Article

 November 23, 2017   Karen Higginson

Quiet Manzanita Bay is the boot-shaped bay on the west side of Bainbridge Island, about 2.2 miles south of the Agate Pass Bridge.

From the November 2004 issue of 48° North by Jo Bailey & Carl Nyberg

Manzanita Bay and Port Blakely: Two good places to enjoy a quiet anchorage and some Thanksgiving leftovers.

Unbelievable as it may seem, Thanksgiving is inevitably approaching at the end of this month. With it comes the question of where to spend at least part of the four day holiday weekend.

We’ve had some memorable celebrations sailing to various northwest ports in the past nearly 50 years, often cruising after the Turkey Day feast at home is over.

From Olympia we’d spend part of the weekend at one of our favorite South Puget Sound destinations: delightful Jarrell Cove State Park on Harstene Island, or the charming community at Longbranch.

In the San Juans we’d cruise to one of our choice marine state parks at Jones or Stuart Island, or even to Sucia for the long weekend.

Scheherazade occasionally heads out of Seattle for Bainbridge Island for the holiday cruise. In other words, no matter where you live in this marvelous cruising area it’s not hard to find a great spot for a getaway.

And although we don’t usually write too much about cooking, we take along either plenty of leftovers or else roast a chicken, with dressing, in the ship’s oven to parlay the holiday food festivities.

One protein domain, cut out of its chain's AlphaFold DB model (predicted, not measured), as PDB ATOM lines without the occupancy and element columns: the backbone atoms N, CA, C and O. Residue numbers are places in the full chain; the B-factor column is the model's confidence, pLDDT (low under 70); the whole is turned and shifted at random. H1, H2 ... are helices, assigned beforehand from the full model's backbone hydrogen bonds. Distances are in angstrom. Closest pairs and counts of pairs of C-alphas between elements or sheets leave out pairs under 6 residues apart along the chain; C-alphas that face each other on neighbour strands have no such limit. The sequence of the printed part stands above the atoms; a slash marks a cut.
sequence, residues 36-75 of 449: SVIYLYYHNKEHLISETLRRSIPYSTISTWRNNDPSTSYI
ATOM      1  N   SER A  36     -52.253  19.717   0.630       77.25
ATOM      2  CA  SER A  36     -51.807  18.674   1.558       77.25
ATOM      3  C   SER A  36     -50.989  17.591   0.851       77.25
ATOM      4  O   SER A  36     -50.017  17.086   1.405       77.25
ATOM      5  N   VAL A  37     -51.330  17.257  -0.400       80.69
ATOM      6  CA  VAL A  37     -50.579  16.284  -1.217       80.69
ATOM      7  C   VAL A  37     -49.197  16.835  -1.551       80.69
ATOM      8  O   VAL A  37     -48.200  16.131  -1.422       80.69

From Seattle across to Bainbridge is most often a comfortable sail, only occasionally encountering a bit of fog or perhaps a need to shorten sail in heavy weather, adding interest and a bit of challenge to the delight we find in the protection of quiet bays —gunkholes.

Two of our favorites on the island are Manzanita Bay on the west shore and Blakely Harbor on the island’s southeast shore.

Picturesque pilings remind visitors to Port Blakely of its bygone days as a thriving lumber port.

Blakely Harbor

This lovely bay indents the southeast shoreline of Bainbridge Island about 0.7 mile. Blakely Rock stands guard off the harbor entrance with its white 4-second light on the higher southeast side flashing the rock’s presence to mariners. The 200-yard long rock heap, with kelp stringing around it, is easily passed on either side, but we give it a wider berth on the north where it’s shoal for nearly 0.2 mile.

After passing the rock we go virtually straight into the harbor, bounded on the north by Blakely Point, unnamed on charts, and on the southeast by Restoration Point.

The view from inside the harbor is spectacular. Looking east at night, the lights of Seattle twinkle across the dark. There is no longer a milltown or anything commercial in the harbor and the shore is a mix of old and new homes, cabins and trees. It’s quiet and snug, a nearly perfect gunkhole.